Now that your baby is approaching the one-month mark, it’s a great time to reflect back on the time you’ve spent together, and all the growth and development that’s happened in less time than it takes to ship that indestructible infomercial flashlight. your baby probably still isn’t moving around too much, but she is learning new tricks every day - she’ll be laughing, cooing, and banging objects together before you know it!
Of the two of you, your baby is the one doing most of the growing and developing, but that doesn’t mean she isn’t right there with you every step of the way. You help her build up her core and trunk-strength just by setting her on her belly during tummy time. You help her get familiar with language and start getting ready to learn how to speak and understand words herself by talking to her, reading to her, and singing to her. It’s during this time that your baby’s vocal skills really start coming into play. You won’t be hearing fully-formed words for a few months, but pretty soon, the cooing and gurgling should really pick up. You’ve got to walk before you can run, and you’ve got to make strange, throaty sounds before you babble uncontrollably. That’s the phrase, right?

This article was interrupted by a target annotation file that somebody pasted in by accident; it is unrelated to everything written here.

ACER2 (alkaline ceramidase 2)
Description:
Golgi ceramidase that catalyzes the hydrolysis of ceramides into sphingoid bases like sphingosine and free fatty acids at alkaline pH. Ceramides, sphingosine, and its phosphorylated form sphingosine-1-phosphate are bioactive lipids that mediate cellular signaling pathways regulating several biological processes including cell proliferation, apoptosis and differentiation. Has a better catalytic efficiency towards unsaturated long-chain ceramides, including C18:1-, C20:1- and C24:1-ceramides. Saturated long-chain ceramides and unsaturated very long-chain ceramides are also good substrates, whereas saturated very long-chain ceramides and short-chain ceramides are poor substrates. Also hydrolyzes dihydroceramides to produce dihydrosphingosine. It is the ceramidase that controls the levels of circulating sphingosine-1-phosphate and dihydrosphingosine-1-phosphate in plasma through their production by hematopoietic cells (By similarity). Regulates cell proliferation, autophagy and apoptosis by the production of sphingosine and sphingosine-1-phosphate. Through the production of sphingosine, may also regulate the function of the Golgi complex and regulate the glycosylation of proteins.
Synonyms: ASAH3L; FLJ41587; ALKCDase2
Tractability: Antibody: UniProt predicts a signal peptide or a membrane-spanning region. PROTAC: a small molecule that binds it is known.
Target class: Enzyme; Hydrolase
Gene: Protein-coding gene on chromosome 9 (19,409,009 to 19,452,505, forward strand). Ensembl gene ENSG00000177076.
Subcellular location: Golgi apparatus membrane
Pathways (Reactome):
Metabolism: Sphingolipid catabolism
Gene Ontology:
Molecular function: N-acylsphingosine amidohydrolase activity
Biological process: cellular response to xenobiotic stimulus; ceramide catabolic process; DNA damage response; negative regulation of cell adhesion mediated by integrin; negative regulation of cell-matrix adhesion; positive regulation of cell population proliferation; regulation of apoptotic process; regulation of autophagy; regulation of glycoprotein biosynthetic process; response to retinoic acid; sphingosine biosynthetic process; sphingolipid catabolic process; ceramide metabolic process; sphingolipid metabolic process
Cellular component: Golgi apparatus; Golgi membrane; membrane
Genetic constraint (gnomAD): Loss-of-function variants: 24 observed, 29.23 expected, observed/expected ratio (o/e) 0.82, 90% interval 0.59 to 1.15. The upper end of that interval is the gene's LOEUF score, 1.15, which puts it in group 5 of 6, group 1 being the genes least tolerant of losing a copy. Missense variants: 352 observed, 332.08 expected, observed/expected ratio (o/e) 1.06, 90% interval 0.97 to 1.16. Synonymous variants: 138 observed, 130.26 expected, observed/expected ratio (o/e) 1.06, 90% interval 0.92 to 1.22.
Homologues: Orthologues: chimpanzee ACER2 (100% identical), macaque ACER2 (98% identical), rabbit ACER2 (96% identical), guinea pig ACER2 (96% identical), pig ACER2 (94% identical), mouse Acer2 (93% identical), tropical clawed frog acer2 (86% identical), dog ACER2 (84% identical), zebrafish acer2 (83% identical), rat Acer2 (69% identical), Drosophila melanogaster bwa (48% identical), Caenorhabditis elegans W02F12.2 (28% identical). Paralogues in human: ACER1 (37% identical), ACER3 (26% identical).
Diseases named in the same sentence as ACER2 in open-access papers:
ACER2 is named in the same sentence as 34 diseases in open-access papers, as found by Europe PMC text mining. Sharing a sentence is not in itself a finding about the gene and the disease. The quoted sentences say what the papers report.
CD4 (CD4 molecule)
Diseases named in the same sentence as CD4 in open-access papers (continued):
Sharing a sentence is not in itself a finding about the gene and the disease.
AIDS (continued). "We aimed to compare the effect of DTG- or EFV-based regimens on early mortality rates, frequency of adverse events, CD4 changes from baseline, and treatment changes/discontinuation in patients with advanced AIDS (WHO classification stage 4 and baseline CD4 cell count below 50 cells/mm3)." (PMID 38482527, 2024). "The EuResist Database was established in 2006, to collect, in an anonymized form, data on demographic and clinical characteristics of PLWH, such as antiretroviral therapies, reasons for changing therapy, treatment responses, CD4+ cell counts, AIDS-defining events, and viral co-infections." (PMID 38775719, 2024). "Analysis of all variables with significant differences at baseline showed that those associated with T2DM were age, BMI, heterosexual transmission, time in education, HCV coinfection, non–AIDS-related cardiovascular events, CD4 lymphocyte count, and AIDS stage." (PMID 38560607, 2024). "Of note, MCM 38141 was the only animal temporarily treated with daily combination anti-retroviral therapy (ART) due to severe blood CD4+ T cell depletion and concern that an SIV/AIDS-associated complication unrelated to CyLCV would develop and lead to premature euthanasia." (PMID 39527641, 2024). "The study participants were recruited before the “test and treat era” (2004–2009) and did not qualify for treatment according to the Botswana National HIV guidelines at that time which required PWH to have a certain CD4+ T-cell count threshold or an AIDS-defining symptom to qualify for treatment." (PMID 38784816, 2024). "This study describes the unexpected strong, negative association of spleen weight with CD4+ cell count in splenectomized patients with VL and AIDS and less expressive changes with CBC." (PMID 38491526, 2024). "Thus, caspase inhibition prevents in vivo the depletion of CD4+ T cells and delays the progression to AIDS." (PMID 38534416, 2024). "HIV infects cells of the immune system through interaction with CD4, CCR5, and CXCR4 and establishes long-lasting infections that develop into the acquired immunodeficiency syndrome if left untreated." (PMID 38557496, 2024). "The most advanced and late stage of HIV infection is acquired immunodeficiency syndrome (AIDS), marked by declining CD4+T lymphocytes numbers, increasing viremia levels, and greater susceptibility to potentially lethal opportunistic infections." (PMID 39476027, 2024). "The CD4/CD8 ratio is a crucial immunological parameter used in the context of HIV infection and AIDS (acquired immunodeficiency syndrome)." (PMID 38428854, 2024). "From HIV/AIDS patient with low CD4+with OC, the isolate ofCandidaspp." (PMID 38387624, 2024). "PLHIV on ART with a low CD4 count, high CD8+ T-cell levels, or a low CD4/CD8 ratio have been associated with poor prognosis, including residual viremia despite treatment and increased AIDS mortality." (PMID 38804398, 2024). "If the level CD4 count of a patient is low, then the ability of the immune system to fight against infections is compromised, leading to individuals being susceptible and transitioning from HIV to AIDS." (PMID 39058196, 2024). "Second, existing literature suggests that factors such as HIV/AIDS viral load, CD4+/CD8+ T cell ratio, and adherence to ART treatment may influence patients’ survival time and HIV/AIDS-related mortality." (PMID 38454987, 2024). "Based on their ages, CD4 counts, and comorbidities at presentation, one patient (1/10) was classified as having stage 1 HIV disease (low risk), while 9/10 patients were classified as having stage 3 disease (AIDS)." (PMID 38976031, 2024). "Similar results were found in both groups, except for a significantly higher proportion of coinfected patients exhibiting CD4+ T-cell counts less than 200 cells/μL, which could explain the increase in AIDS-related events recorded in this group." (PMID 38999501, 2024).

And besides helping her with developmental milestones, you also help your baby grow up healthy and strong, by bringing her in to the doctor’s office for her scheduled vaccines.
The vaccines coming up in your baby’s near future include the Hepatitis B vaccine around the 1-month mark, and then the DTaP, Rotavirus, and Hib vaccines, among others, around 2 months. Doctors and associations like the American Academy of Pediatrics and the CDC are in universal agreement that immunizations are safe and effective, and there not just to protect your baby, but also even younger babies, and those with compromised immune systems.
your baby isn’t just seeing faces these days, but is getting more and more interested in them, too. Yours, your partner’s and any others that she sees on a regular basis are going to start to get very familiar to her as she becomes more and more able to process the more complicated, inner-structures of faces - like eyes, nose, and mouth - that make one face different than any other in the world.